Katrina Bishop
Katrina Bishop

We are 10 years into the Charter rage— are we any better off? What we NEED is to allow professional educators to dictate education. We NEED professional educators to make the rules and quit deeming teachers as enemies. Give the public schools the same flexibility offered to Charters and Privates and see where we go. We NEED to quit writing rules that require money to implement and not attaching funding to the bills. We NEED politics out of education.

Kelly S. Moore
Kelly S. Moore

If you were given the opportunity to choose your clients/ students then you may not allow children of color, children with disabilities, children of low middle class income , etc. into your class. Would you?

Carole Ann
Carole Ann

Kelly S. Moore I’m pretty sure Richard was being sarcastic! IMHO teachers should get paid what they are really worth and charter schools won’t fix that!

Astropig
Astropig

No. Emphatically,no.Not all schools need to be charter schools."One Size" does not fit all,under every conceivable circumstance,everywhere,all the time.Anybody that believes that one solution works for every problem is not a serious person.


Charter schools are doing exactly what they should be doing-putting alternatives out there for motivated parents and students that can access them and doing the innovative work that zip code schools would never do on their own.Too many sacred cows are grazing in the zip code schools meadows for them to try the methods and policies of forward thinking charters,some of which work well,some of which don't.In a word,they are human constructs,run by humans,for humans.They're not perfect,but they are willing to improvise,overcome and adapt-characteristics notably absent with the educrat kingdoms in most big city systems.


Modern day consumers of just about everything have more choices in their lives than they could even dream of just a generation ago-TV,phones,travel,communications,transportation,and the biggie-information...You name it,and the world is in a vastly different place than it was in the 80's,90's and 'aughts.Choice (and choices) abound.I think that we can all agree that these things have made our lives easier to live,more convenient and demonstrably longer.But,it's astonishing to me that some people want fewer choices in secondary education for the kids that probably need it the most.This has a simple explanation-they're selfish and they benefit directly,monetarily,from denying choice to parents.The parents would not choose their system.It's that simple.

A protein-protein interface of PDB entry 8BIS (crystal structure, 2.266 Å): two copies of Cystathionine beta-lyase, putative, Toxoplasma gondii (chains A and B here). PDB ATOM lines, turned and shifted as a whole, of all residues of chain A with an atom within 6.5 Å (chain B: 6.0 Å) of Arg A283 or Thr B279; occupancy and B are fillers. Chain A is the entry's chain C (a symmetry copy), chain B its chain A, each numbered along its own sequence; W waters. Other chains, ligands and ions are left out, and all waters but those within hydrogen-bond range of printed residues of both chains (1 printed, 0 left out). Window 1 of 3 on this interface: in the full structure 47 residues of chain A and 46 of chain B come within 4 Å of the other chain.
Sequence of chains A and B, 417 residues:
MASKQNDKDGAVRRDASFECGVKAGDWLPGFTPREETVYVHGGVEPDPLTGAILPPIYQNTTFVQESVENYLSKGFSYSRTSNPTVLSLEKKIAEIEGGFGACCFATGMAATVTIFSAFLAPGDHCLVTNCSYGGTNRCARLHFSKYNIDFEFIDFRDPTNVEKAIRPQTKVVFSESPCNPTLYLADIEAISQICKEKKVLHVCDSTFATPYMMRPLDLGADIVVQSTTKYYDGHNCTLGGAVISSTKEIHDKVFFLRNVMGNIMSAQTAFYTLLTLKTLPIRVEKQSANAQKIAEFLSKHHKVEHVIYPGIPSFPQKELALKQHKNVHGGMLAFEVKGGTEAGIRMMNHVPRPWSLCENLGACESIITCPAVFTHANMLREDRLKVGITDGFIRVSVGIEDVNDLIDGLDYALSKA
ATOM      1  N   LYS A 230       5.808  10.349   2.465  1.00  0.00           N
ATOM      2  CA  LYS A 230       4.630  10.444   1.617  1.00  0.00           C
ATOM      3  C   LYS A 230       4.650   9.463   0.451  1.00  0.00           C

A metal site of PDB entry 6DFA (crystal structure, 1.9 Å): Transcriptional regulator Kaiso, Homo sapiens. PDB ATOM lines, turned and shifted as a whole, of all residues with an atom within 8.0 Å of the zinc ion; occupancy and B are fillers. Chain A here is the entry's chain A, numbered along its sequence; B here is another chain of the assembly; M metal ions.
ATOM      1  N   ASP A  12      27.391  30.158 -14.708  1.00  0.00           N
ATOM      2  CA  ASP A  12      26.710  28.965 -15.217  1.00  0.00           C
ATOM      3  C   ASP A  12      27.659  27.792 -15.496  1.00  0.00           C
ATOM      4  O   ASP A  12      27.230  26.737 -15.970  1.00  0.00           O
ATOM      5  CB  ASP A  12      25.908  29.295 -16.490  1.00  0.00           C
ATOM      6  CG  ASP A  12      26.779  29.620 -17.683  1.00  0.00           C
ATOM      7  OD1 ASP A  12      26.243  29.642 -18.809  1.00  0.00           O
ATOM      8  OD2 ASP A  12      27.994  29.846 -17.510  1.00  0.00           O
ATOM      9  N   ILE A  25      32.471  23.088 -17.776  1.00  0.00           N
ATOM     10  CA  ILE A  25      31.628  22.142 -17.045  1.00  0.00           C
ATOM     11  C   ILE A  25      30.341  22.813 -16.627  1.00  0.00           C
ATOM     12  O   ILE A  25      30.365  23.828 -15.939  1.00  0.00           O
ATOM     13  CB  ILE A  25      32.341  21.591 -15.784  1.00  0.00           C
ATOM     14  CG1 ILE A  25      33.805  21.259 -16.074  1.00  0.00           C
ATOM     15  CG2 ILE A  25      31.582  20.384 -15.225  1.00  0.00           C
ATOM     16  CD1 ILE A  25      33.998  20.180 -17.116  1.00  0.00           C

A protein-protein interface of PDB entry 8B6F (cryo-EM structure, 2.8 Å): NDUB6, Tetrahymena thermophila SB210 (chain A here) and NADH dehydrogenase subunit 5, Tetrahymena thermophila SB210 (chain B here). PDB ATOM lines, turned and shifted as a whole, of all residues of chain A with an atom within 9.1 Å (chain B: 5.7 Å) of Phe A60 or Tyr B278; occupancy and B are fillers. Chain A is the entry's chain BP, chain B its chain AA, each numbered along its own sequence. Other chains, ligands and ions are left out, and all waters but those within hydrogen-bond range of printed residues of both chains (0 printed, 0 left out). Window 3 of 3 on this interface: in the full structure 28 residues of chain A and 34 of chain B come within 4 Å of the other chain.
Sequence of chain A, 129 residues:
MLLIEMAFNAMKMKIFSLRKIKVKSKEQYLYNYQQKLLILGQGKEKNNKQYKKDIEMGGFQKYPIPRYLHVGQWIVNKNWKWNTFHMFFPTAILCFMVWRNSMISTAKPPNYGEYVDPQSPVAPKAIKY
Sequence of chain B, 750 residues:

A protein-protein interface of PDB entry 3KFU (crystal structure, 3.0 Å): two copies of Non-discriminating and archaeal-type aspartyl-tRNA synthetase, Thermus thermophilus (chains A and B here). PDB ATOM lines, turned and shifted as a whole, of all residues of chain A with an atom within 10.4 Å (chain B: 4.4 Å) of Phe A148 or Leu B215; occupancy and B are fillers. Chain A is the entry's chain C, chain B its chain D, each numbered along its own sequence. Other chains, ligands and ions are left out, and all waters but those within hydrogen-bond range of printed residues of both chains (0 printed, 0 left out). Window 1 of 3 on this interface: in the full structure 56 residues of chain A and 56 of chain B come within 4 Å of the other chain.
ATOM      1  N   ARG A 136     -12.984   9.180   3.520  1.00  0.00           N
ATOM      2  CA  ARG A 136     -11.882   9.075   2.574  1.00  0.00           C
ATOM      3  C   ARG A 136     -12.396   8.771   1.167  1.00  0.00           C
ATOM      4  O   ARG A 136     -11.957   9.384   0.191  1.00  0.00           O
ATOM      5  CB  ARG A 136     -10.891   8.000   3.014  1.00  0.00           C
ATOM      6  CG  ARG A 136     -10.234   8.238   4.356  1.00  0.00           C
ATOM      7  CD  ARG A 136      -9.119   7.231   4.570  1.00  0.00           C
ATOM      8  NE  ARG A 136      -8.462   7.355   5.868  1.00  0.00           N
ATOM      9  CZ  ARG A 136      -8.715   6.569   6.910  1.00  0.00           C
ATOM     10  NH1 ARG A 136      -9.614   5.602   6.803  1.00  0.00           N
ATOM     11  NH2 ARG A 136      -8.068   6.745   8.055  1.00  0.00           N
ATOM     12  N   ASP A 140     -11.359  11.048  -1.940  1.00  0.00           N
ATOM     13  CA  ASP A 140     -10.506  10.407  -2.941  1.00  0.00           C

Traditional secondary education isn't really that different than it was in 1980-EXCEPT for the explosive growth of charter schools.Not one child has ever been forced to attend a charter school against his/her family's wishes.Not one child,anywhere has been forced to keep attending a failing charter.That's the "satisfaction guarantee" that acts as a magnet for good parents and students and the only sure way for charters to keep growing and thriving.



Robert Muzzillo
Robert Muzzillo

We have school choice now. If you're unhappy with your local school, move near a better school. That is what we did.

Kristin Gorder McMurtrey
Kristin Gorder McMurtrey

Not everyone has that choice. What if we wanted to guarantee quality public schools to everyone? What does America not want to let go of to reach for that?

MaryAnn Schlegel Ruegger
MaryAnn Schlegel Ruegger

Here in Indianapolis, the central city district Indianapolis Public Schools is rapidly following his advice, turning school after school into "innovation" schools over the last two years. They claim success by pointing to rapid improvements in state A-F grades, while failing to mention that the state grades were based on growth only in the new configuration (because the state agreed to consider these as "new" schools) versus both growth and test score pass rates in prior years. They only admitted that important fact after education advocates and then journalists explained the difference. Did Mr. Osborne use IPS as an example when he visited Atlanta?

MaureenDowney
MaureenDowney moderator

Yes. he talked about what Indianapolis. His book focuses on New Orleans, Washington and Denver, but he discusses what other districts are doing including Hall County, Ga.

Another comment
Another comment

We need to get rid of these 100,000 student districts. What we need are local one high school large districts.